It's a blackhead. It's a whitehead. It's a sebaceous filament? Turns out, those clusters of congestion your pointer fingers have been going hard on without much success of extraction may not be congestion at all but a buildup of oil where you have more active sebaceous glands.
Don’t worry, these blackheads impersonators—appearing predominantly on your nose, across your cheeks, and T-zone—aren’t harmful; they’re actually a part of our skin’s regular oil-production and moisturizing processes. Here’s how to get ahead of them, using products likely already in your current lineup.
"Sebaceous filaments are a natural structure of your pore lining. They can appear as a flat yellowish or gray blackhead-like dot on skin’s surface when built-up sebum has collected with dead skin cells inside the pore," says Laura Cline, Director of Education at Youth To The People. If you have combination, oily, or acne-prone skin, you're likely to have more sebaceous glands and more visible filaments as a result.
Unlike whiteheads, blackheads, or acne, sebaceous filaments never come to a head, rarely oxidize, harden or form comedones, nor do they contain bacteria. Their main job is to control the flow of sebum from your sebaceous glands to the skin’s surface, moisturizing the skin and protecting it against environmental aggressors, explains Cline.
You could think of sebaceous glands like spotting a boom mic in a scene of your favorite TV show. Your skin is accidentally giving a peek behind the curtain of its natural oil-production process, revealing where excess sebum has accumulated in what closely resembles a clogged pore or blackhead. While it may be tempting to squeeze, don't. The instant gratification can lead to scarring and hyperpigmentation, warns Dr. Rina Allawh, a board-certified dermatologist based in King of Prussia, Pennsylvania. It can also be greatly unsatisfying.
"In contrast to blackheads, if you squeeze sebaceous filaments there is rarely any debris extruded," adds Dr. Allawh.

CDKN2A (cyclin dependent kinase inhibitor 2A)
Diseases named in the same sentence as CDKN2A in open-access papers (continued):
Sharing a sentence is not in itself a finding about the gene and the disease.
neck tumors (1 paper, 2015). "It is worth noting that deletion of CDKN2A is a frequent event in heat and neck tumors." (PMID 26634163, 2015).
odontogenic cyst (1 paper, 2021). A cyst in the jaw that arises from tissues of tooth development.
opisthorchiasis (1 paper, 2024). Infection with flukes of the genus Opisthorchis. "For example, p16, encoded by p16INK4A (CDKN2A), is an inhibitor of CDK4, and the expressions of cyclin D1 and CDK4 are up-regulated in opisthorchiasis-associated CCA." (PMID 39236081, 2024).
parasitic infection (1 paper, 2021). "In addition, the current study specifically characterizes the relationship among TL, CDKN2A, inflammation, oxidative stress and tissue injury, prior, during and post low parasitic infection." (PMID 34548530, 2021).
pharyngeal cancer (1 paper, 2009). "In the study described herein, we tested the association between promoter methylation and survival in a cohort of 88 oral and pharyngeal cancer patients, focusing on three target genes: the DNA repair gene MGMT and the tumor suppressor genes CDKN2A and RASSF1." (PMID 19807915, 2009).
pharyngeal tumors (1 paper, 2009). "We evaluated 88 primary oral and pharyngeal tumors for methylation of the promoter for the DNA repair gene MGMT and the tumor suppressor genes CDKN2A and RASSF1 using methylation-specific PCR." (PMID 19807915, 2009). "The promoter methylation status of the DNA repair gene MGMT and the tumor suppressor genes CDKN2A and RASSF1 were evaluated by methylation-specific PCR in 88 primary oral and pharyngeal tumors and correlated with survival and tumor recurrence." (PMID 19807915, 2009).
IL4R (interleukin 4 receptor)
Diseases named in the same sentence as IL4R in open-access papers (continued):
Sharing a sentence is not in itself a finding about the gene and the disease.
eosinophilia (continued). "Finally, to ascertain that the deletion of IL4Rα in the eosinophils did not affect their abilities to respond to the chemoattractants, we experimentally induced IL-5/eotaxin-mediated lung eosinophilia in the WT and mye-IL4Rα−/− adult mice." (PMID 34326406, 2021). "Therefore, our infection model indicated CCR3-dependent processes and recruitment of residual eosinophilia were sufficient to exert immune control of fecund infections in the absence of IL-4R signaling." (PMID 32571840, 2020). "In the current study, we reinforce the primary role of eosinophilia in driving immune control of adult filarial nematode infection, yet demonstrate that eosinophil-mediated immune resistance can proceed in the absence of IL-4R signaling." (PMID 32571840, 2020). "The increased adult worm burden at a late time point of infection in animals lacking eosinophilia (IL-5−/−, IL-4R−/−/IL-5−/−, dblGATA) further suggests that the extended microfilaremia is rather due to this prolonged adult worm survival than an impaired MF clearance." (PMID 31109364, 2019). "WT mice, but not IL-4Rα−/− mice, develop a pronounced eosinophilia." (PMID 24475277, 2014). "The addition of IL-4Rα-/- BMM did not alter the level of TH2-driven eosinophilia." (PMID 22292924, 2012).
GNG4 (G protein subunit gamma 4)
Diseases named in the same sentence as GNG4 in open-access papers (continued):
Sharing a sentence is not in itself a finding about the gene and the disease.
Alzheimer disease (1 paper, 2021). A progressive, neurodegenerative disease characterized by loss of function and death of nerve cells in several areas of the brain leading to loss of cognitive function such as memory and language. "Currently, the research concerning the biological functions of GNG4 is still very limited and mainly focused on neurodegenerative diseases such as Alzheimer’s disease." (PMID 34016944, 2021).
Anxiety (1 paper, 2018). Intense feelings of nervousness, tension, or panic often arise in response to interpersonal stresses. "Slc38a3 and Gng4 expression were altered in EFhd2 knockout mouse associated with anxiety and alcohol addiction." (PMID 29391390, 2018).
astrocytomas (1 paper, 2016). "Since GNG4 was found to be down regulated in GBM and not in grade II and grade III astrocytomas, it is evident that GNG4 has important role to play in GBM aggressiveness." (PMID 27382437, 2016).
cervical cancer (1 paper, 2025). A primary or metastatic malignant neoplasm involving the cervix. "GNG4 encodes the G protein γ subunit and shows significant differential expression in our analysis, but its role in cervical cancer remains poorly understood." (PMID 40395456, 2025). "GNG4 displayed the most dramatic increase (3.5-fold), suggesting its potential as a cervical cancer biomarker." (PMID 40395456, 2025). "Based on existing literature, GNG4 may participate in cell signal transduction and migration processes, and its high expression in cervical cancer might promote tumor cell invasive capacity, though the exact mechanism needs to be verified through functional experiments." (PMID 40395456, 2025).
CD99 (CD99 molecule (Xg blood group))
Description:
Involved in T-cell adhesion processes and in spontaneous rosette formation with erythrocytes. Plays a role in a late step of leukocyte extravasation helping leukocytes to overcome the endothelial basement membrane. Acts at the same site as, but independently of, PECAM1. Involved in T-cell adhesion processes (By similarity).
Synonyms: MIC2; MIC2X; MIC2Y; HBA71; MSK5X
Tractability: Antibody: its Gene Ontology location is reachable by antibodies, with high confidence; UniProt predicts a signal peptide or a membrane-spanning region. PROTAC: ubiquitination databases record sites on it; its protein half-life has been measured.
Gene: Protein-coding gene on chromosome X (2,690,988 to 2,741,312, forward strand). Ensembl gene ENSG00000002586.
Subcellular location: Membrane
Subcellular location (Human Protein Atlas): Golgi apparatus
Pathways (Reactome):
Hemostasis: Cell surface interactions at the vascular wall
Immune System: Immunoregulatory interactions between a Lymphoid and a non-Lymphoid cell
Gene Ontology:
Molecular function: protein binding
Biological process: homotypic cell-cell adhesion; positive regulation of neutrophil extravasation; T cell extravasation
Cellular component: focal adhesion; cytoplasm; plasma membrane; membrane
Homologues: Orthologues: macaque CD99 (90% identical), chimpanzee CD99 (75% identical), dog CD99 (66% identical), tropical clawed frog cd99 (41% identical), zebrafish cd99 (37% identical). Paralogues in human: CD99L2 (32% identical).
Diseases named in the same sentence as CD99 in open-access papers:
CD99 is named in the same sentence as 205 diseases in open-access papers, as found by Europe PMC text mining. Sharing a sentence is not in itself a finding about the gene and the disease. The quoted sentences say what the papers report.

With the reassurance that your blackhead-busting products haven't betrayed you, we bet you want to know how you treat them—or at least minimize their appearance. According to the experts, these are the best ways.
Properly Cleansing, Day And Night
First things first: invest in a good deep-pore cleaning cleanser (like Youth To The People's Superfood Cleanser) that won't strip skin of its natural oils as it thoroughly clears dirt and debris. Removing too much of your skin's natural oils can signal the skin to overcompensate, leading to the development of even more sebaceous filaments. If removing congestion is a primary skin goal, adding an oil cleanser into the mix could help clear things up faster. "Oil attracts oil," says Cline. "I clean my oil paint brushes with vegetable oil because it’s so good at breaking down other oils."
Utilize Active Ingredients Like BHA, AHAs, and Retinoids
Incorporating a balanced blend of oil-dissolving ingredients into your regimen can also help. Reach for clarifying and exfoliating treatments with salicylic acid (such as Youth To The People’s Superclay Purify + Clear Power Mask), lactic acid (found in the Kombucha + 11% AHA Exfoliation Power Toner), and even retinols.“These ingredients penetrate pores and help remove excess skin and debris,” says Dr. Allawh. “They not only help treat sebaceous filaments, but also prevent [new] sebaceous filaments from forming.”